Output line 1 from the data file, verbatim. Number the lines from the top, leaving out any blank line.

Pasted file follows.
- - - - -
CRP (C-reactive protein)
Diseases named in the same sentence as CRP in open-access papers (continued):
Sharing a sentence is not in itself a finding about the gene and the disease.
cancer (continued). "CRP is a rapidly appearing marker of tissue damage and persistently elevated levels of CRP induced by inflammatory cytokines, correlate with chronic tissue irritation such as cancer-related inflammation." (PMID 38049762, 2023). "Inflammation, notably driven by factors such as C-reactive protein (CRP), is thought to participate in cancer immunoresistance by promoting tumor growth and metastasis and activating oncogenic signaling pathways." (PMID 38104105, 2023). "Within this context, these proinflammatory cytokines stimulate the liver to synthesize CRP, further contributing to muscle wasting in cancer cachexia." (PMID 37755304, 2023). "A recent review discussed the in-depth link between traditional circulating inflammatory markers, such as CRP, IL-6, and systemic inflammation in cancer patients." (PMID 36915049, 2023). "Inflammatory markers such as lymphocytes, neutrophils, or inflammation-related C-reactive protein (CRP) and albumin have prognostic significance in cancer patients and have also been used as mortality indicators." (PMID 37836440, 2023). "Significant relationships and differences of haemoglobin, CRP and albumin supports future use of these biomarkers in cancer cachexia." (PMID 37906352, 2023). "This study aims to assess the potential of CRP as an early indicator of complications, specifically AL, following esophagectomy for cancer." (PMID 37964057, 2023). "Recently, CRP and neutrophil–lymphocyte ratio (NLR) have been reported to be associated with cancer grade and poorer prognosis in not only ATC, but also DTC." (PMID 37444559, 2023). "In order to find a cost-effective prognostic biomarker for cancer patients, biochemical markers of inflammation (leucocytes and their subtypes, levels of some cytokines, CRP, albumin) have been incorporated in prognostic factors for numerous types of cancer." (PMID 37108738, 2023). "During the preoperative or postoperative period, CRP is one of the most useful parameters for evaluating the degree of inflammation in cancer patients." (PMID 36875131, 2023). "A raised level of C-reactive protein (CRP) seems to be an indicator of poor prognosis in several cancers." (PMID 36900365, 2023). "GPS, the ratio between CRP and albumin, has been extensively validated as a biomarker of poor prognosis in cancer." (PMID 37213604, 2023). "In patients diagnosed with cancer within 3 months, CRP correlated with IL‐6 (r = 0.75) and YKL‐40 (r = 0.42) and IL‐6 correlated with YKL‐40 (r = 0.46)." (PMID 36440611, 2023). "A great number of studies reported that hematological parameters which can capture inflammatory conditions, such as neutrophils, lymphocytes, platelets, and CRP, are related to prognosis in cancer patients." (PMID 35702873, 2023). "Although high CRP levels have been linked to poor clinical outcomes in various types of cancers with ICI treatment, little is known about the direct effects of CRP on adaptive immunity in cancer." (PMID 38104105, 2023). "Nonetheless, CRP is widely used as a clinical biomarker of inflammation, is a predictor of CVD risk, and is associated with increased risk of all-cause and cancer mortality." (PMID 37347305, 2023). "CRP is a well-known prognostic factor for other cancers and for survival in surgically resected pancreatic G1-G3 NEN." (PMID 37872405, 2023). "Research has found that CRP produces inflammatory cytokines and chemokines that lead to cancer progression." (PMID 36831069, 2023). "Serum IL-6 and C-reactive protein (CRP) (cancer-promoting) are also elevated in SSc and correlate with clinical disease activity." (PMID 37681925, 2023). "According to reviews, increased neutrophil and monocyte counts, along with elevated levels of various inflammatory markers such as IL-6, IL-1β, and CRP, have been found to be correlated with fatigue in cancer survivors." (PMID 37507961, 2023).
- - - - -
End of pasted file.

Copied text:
CRP (C-reactive protein)